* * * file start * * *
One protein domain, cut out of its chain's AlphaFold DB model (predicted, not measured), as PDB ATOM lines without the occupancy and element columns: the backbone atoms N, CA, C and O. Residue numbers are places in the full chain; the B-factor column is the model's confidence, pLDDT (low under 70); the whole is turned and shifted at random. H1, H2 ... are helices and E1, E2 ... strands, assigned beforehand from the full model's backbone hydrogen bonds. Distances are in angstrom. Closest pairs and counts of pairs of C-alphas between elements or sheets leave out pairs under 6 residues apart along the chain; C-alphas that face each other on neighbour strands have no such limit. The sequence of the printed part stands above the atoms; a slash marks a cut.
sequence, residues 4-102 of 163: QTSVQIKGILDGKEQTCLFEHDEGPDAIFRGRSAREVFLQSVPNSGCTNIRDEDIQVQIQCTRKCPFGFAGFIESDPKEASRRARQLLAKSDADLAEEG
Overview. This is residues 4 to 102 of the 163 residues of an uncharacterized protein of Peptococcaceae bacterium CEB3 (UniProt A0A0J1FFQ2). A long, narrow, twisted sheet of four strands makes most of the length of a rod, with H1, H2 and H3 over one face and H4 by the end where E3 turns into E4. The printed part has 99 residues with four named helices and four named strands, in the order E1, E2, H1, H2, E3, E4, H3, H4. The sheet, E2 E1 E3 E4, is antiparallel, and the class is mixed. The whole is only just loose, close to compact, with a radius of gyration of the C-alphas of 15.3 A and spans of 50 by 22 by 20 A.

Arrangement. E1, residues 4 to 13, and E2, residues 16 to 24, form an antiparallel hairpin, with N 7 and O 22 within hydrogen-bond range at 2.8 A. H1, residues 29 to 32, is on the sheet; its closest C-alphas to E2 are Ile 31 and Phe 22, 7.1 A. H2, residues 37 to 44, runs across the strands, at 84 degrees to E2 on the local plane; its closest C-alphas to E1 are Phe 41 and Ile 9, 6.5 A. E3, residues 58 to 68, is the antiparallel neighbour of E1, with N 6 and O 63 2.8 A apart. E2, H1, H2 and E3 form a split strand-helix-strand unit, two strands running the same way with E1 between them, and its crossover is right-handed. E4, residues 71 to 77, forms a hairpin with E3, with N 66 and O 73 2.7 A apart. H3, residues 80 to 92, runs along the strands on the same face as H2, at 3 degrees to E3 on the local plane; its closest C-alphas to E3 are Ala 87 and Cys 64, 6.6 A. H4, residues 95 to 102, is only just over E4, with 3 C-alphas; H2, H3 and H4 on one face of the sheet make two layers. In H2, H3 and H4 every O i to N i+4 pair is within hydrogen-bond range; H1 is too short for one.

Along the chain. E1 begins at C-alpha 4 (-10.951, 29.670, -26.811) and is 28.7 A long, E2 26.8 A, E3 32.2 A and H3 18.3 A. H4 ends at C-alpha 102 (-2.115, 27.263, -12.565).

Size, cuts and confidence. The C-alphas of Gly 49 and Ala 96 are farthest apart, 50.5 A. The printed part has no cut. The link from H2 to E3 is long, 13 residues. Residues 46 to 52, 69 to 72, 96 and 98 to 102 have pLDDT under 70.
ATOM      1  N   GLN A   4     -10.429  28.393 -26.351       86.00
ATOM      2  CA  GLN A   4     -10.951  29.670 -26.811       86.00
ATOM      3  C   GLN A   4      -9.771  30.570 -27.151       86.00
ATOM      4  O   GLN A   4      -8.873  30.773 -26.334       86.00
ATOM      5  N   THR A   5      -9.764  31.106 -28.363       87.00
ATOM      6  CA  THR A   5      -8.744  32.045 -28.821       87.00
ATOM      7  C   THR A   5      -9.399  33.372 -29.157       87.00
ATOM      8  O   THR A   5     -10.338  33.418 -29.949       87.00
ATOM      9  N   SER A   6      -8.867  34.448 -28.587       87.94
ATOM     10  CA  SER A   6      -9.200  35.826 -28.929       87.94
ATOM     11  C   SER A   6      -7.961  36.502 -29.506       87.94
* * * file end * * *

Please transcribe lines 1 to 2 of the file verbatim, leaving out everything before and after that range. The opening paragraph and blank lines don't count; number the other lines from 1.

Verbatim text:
sequence, residues 4-102 of 163: QTSVQIKGILDGKEQTCLFEHDEGPDAIFRGRSAREVFLQSVPNSGCTNIRDEDIQVQIQCTRKCPFGFAGFIESDPKEASRRARQLLAKSDADLAEEG
Overview. This is residues 4 to 102 of the 163 residues of an uncharacterized protein of Peptococcaceae bacterium CEB3 (UniProt A0A0J1FFQ2). A long, narrow, twisted sheet of four strands makes most of the length of a rod, with H1, H2 and H3 over one face and H4 by the end where E3 turns into E4. The printed part has 99 residues with four named helices and four named strands, in the order E1, E2, H1, H2, E3, E4, H3, H4. The sheet, E2 E1 E3 E4, is antiparallel, and the class is mixed. The whole is only just loose, close to compact, with a radius of gyration of the C-alphas of 15.3 A and spans of 50 by 22 by 20 A.